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Issue 11, 2015
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The role of seaweed bioactives in the control of digestion: implications for obesity treatments

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Abstract

Seaweeds are an underutilised nutritional resource that could not only compliment the current western diet but potentially bring additional health benefits over and above their nutritional value. There are four groups of seaweed algae; green algae (Chlorophyceae), red algae (Rhodophycae), blue-green algae (Cyanophyceae) and brown algae (Phaeophyceae). Seaweeds are rich in bioactive components including polysaccharides and polyphenols. Polysaccharides content, such as fucoidan, laminarin, as well as alginate is generally high in brown seaweeds which are also a source of polyphenols such as phenolic acids, flavonoids, phlorotannin, stilbenes and lignans. These components have been shown to reduce the activity of digestive enzymes, modulating enzymes such as α-amylase, α-glucosidase, pepsin and lipase. This review discusses the effect of several of these components on the digestive processes within the gastrointestinal tract; focusing on the effect of alginate on pancreatic lipase activity and its potential health benefits. Concluding that there is evidence to suggest alginate has the potential to be used as an obesity treatment, however, further in vivo research is required and an effective delivery method for alginate must be designed.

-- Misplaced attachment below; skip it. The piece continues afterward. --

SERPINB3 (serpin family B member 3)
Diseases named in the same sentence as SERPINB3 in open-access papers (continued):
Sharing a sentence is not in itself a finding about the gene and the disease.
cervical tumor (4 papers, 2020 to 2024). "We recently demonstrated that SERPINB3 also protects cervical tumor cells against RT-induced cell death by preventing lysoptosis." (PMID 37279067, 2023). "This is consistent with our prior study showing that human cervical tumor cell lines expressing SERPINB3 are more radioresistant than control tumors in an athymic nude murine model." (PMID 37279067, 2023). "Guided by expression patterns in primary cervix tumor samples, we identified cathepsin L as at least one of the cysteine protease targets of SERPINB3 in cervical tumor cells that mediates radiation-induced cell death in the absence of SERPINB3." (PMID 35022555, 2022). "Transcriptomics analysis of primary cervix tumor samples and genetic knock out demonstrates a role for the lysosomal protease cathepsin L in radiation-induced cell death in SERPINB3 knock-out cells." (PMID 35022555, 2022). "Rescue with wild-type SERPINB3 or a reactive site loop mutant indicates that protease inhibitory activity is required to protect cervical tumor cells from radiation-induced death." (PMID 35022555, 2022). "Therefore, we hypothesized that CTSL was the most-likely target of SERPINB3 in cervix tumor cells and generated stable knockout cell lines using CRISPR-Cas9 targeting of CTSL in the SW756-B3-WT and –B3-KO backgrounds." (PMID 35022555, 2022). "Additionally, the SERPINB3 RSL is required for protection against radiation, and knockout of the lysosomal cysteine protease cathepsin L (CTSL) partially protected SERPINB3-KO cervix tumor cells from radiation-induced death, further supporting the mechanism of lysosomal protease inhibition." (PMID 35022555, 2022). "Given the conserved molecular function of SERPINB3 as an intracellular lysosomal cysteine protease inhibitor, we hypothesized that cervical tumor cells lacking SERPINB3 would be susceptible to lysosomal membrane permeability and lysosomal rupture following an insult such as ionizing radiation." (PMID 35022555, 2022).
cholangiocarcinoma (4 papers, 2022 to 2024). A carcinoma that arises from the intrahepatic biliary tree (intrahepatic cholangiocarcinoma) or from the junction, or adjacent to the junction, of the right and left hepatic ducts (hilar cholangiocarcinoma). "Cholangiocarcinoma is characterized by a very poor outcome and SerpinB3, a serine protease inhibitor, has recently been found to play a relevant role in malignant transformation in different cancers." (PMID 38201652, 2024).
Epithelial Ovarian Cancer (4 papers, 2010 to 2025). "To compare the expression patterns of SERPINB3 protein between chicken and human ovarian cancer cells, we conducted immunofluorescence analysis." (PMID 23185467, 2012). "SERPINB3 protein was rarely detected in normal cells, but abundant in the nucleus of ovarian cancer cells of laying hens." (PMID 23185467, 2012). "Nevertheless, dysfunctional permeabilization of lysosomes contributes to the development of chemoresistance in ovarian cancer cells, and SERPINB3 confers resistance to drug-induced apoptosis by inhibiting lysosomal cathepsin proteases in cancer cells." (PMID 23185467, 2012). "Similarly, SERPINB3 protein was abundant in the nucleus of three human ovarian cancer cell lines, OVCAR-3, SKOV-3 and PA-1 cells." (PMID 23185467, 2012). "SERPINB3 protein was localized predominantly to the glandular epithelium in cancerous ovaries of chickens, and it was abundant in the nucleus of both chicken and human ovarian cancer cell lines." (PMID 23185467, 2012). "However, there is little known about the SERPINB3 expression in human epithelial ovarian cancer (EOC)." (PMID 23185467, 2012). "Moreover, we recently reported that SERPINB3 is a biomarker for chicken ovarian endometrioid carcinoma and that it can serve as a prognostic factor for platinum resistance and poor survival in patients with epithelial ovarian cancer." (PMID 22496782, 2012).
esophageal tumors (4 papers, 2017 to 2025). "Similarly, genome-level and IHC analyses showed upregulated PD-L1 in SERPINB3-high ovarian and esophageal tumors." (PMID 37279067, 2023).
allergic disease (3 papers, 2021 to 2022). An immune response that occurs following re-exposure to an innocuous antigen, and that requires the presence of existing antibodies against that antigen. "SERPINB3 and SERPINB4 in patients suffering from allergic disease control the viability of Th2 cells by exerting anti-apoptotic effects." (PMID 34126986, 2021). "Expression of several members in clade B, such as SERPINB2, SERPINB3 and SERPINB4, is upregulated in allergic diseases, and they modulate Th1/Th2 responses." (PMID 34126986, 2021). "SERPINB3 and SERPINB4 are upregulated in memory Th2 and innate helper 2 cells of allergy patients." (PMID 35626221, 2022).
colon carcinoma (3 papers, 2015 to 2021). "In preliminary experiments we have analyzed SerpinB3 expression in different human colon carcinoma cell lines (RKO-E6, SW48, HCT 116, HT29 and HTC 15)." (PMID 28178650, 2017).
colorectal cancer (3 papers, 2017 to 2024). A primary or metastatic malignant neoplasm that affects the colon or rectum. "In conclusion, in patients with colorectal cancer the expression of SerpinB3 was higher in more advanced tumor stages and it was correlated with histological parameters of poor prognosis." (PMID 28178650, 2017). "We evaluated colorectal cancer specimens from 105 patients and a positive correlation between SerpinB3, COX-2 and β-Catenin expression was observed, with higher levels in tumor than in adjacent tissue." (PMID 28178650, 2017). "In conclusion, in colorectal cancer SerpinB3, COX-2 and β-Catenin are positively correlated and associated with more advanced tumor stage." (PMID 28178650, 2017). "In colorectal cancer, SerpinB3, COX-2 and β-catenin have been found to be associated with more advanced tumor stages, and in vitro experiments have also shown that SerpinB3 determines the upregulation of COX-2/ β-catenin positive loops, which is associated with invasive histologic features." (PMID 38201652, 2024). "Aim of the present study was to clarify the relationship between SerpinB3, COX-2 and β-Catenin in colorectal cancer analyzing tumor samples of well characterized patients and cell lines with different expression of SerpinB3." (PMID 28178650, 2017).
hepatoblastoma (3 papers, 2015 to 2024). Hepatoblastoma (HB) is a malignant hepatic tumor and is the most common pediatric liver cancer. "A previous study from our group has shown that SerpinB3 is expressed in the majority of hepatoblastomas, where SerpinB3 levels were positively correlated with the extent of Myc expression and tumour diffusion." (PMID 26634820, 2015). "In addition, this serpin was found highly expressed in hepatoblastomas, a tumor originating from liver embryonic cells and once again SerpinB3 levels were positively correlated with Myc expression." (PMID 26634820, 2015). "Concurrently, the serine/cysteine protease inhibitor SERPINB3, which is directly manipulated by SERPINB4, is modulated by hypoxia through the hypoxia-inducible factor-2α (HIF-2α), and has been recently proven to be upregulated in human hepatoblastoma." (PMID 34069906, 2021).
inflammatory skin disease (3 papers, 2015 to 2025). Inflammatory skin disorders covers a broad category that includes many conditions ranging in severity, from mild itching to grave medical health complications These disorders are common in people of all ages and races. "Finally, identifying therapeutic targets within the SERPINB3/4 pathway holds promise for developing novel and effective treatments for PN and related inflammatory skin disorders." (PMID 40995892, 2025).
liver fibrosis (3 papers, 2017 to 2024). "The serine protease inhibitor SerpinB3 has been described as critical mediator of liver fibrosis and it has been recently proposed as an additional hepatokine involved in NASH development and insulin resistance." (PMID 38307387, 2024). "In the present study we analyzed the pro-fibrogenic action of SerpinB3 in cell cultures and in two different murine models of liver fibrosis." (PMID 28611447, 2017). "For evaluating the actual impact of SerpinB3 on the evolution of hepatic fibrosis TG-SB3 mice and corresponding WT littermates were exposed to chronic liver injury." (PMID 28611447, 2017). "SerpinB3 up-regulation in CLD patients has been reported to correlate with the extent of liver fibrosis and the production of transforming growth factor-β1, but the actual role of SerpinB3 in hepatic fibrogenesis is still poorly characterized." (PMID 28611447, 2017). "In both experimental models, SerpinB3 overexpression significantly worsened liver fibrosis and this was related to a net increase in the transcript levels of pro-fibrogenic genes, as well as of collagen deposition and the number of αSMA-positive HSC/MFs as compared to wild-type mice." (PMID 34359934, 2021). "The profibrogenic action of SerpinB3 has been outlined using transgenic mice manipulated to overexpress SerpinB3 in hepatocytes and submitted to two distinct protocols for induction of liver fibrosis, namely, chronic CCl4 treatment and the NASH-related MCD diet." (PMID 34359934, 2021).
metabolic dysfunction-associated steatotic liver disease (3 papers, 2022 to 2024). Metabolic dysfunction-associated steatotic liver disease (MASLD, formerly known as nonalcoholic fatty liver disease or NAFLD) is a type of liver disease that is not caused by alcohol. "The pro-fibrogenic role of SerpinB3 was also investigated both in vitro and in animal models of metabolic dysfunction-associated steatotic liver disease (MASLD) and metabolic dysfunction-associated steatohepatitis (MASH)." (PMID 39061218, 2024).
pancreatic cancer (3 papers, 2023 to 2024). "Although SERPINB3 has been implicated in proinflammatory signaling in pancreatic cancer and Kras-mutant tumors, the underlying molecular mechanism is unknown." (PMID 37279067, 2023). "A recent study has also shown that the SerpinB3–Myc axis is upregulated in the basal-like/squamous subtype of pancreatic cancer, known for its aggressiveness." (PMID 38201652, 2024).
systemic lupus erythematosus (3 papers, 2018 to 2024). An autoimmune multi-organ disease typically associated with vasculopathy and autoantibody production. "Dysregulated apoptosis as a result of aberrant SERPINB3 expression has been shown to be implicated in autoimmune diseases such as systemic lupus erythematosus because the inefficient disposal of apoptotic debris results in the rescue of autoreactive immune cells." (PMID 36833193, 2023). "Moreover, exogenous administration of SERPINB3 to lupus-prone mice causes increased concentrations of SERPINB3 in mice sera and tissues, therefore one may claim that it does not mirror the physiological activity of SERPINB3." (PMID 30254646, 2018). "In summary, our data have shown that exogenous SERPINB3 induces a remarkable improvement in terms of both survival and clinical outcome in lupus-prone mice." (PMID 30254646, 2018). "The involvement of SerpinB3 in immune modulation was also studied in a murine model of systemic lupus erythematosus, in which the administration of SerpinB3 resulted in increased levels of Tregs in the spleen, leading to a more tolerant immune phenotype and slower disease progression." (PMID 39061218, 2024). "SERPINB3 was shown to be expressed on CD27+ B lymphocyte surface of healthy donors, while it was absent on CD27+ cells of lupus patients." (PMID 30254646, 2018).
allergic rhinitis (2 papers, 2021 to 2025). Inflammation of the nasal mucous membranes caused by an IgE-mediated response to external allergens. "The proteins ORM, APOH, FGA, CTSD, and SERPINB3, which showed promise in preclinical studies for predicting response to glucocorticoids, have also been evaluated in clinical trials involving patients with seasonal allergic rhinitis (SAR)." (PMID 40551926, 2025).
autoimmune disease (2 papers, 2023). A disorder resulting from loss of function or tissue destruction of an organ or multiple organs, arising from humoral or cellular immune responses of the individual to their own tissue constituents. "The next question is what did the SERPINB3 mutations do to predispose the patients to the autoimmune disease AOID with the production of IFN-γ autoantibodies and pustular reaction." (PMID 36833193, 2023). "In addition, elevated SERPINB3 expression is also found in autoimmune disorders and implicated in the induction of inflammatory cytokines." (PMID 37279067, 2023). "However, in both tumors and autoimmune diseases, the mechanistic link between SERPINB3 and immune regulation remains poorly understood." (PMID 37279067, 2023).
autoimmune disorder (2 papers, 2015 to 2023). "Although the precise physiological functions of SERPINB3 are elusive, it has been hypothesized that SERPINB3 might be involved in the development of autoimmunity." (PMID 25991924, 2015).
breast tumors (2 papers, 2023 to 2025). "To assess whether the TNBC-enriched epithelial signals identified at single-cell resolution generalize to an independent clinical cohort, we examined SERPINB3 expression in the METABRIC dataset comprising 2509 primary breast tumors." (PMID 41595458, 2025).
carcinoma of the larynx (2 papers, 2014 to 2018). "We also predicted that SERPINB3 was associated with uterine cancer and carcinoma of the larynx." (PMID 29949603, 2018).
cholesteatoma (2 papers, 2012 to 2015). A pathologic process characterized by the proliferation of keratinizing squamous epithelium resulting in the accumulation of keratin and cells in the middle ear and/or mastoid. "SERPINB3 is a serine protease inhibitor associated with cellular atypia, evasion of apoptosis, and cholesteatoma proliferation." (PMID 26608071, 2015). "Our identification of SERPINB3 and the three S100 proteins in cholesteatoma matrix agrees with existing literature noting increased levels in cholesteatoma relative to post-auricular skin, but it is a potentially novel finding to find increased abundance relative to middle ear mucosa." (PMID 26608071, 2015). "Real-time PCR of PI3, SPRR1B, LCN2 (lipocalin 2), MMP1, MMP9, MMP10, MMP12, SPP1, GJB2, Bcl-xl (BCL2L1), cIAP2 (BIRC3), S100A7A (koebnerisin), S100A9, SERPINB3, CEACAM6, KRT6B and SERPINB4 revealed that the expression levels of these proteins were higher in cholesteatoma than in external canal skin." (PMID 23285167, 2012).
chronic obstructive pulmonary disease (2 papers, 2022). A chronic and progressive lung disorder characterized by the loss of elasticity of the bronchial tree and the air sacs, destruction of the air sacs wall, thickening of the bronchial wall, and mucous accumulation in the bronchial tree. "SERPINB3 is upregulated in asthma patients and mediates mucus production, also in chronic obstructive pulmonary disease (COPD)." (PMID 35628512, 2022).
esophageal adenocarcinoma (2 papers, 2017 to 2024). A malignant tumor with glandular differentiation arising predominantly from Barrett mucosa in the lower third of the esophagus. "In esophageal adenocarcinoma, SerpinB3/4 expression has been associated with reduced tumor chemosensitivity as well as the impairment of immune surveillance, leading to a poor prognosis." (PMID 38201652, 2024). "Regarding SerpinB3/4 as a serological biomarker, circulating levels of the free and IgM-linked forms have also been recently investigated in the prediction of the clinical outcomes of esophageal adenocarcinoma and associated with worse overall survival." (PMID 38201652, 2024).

Graphical abstract: The role of seaweed bioactives in the control of digestion: implications for obesity treatments

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Supplementary files

Article information


Submitted
19 Mar 2015
Accepted
28 Jul 2015
First published
05 Aug 2015

Food Funct., 2015,6, 3420-3427
Article type
Review Article
Author version available

The role of seaweed bioactives in the control of digestion: implications for obesity treatments

P. I. Chater, M. D. Wilcox, D. Houghton and J. P. Pearson, Food Funct., 2015, 6, 3420
DOI: 10.1039/C5FO00293A

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